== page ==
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Gold prices settle higher, but post fourth straight weekly decline

Gold futures settled higher on Friday, after briefly falling on the back of better-than-expected U.S. jobs data, but posted a fourth straight weekly loss as overall strength in the US dollar putting pressure on commodity prices.

The precious metal only managed to recoup a small portion of the losses on Friday that dragged prices to their lowest level in more than nine months this week.

price action
  • August or GCQ22,
    -0.08%

    GC00,
    -0.08%
    tacked on $2.60, or nearly 0.2%, at $1,742.30 an ounce. Prices for the most active contract, which stood Wednesday at their lowest since the end of September 2021, marked a weekly loss of 3.3%, according to Dow Jones Market Data.

  • September silver SIU22,
    -0.01%

    SI00,
    -0.01%
    added 5 cents, or nearly 0.3%, to $19.236 an ounce, ending down 2.2% for the week.

  • October platinum PLV22,
    +0.10%
    settled at $882.80 an ounce, up $17, or 2%, for the session and 1.3% for the week.

  • September PAU22 palladium futures,
    +0.53%
    added $163.20, or 8.2%, to $2,156.60 an ounce, with the contract showing a weekly gain of more than 11%.

  • Copper futures for September HGU22,
    -0.06%
    edged down 5 cents, or 1.4%, to $3.522 a pound, losing 2.3% for the week. Prices settled Wednesday at their lowest since November 2020.

What analysts say

Gold continues to be impacted by the strength of the US dollar, said Colin Cieszynski, chief market strategist at SIA Wealth Management. For much of this week, the strength of the U.S. dollar “has been linked to capital leaving foreign markets and seeking refuge in the United States.

The ICE US Dollar DXY Index,
-0.22%
was down little changed in Friday’s trading, but on track for a 1.8% weekly gain.

Dollar strength is being driven by a rise in U.S. Treasury yields as the Federal Reserve raises interest rates to fight inflation while the labor market remains healthy, Cieszynski told MarketWatch.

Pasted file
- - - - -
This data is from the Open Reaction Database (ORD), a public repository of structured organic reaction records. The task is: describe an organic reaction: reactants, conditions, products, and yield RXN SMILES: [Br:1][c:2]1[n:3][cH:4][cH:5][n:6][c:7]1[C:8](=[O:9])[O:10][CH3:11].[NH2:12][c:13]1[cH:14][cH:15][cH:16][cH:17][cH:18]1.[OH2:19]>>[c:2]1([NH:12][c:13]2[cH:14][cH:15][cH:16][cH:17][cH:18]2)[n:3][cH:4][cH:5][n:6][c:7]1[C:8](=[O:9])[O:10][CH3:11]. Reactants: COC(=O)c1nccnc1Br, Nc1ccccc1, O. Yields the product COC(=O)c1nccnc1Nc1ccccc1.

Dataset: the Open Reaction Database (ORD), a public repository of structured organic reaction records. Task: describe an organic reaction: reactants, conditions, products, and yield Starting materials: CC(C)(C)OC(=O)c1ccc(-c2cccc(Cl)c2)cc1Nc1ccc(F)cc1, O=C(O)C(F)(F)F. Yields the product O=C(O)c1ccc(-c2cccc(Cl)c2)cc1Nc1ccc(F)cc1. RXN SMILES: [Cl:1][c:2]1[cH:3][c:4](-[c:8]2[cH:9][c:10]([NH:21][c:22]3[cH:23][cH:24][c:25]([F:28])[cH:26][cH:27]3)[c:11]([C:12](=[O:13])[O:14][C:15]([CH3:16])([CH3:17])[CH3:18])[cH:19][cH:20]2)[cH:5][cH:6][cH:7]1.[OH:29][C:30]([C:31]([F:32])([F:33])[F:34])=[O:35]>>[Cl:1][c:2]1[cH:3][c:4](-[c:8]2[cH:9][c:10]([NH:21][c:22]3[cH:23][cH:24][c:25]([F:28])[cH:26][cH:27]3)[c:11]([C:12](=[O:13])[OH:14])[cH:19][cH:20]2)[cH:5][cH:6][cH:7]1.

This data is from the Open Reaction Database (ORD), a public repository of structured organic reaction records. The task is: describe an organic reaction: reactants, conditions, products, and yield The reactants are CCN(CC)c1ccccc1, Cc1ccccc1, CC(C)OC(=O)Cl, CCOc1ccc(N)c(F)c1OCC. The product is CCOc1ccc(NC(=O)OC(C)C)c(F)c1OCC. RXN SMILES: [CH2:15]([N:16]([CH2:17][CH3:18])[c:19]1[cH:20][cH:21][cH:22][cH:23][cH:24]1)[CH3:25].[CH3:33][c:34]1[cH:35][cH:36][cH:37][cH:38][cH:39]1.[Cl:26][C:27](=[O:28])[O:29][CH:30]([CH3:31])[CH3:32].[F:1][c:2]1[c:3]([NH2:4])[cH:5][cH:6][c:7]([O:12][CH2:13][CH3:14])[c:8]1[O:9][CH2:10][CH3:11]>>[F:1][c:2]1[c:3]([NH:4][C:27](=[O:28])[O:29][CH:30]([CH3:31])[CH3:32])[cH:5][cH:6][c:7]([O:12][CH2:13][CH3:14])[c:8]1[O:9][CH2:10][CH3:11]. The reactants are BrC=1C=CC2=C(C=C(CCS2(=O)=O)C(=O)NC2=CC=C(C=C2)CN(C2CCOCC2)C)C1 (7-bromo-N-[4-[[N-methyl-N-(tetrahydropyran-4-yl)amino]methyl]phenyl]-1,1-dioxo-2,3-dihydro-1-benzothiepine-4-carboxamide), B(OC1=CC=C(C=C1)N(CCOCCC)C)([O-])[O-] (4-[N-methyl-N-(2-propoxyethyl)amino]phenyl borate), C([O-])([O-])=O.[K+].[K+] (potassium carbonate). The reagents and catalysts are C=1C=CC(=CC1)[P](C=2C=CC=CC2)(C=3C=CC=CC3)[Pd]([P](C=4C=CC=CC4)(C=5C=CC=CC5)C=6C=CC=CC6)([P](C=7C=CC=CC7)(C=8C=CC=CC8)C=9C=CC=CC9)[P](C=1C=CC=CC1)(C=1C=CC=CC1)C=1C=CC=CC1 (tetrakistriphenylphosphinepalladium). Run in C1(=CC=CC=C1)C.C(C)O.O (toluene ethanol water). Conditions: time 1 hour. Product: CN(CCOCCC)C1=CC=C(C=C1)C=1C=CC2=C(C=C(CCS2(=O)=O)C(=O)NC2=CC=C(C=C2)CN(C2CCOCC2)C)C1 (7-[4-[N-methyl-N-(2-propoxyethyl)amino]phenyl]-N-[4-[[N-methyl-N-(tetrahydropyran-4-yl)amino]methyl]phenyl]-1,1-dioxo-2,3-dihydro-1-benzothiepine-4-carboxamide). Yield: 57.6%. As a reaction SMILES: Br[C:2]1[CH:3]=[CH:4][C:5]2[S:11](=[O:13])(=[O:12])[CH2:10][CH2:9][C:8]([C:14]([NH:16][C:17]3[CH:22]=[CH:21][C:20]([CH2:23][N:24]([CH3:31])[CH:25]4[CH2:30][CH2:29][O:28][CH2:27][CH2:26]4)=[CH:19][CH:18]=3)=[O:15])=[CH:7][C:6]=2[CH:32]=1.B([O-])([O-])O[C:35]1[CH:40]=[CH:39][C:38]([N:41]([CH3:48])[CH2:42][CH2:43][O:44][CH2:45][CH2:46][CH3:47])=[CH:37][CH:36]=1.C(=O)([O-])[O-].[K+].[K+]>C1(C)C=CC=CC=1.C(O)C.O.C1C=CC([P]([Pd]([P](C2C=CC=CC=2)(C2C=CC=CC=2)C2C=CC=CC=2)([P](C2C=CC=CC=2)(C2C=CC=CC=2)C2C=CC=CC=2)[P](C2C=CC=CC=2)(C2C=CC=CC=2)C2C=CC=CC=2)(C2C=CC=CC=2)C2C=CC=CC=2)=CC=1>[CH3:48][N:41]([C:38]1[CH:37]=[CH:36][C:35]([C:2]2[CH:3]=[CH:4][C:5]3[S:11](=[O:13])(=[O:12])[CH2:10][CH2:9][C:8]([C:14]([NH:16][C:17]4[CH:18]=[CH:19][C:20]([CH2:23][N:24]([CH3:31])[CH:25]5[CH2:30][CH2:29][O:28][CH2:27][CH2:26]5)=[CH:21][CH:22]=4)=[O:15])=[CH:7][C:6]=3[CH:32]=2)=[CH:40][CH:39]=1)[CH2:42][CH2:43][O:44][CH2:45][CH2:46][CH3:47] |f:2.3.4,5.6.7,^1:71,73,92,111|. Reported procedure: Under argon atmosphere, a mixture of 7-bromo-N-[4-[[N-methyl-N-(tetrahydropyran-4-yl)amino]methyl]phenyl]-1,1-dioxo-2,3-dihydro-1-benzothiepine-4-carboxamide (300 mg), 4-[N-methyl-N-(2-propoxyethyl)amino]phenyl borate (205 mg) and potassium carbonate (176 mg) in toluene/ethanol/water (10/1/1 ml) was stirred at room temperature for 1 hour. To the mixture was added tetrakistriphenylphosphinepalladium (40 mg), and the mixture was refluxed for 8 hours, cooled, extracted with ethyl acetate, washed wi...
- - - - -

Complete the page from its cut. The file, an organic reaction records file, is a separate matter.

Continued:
The United States added 372,000 bigger-than-expected new jobs in June, according to government data released Friday.

See: The United States creates 372,000 jobs in June with a strong labor market, a bulwark against the recession

“Gold fell slightly on the news, but more importantly, US Treasury yields rose. The rise in US bond yields at the end of the week suggests that the market is bringing inflation concerns back to the forefront of the market, and possibly on par with recession-related worries,” Jim Wyckoff, principal analyst at Kitco.com, said in a note.

The 10-year Treasury yield TMUBMUSD10Y,
3.084%
was up 6 basis points to 3.068% in Friday trading.

Next week, dollar action could continue to be an important driver for the gold market, Cieszynski said. “There are a number of key inflation reports ahead that could move the market, including Chinese inflation figures due over the weekend and reports on consumer price inflation and to production in the United States during the week.”

So far, 2022 has proven ‘ugly’ for traders in everything but the energy sector, with the dollar soaring as inflation and the Fed ‘cut the grass under all markets leveraged,” said Adrian Ash, director of research at BullionVault, with gold trading down year-to-date.

Lily: Here are some of the challenges facing gold investors in the second half of 2022

This week’s gold loss “still puts the precious metal well ahead of stocks, bonds or base metals for 2022 so far, let alone crypto,” Ash told MarketWatch.

Action in exchange-traded fund holdings of gold ‘does not suggest any sort of outflow rush, and bullion is likely to attract further inflows if the fall in global stock markets drags on into the second half of this year, led by growing stagflation prospects,” he said.

Meanwhile, palladium stood out, with prices rising for the third week in a row.

“Recently, the palladium market has been immune to significantly negative macroeconomic psychology as well as panic selling off physical commodities,” Zaner analysts wrote in Friday’s newsletter.

In a note earlier this week, Macquarie analysts said platinum group metals, particularly palladium, “should at least benefit from potential countercyclicality in the automotive sector, as pent-up demand supports sales once supply disruptions will have eased.”

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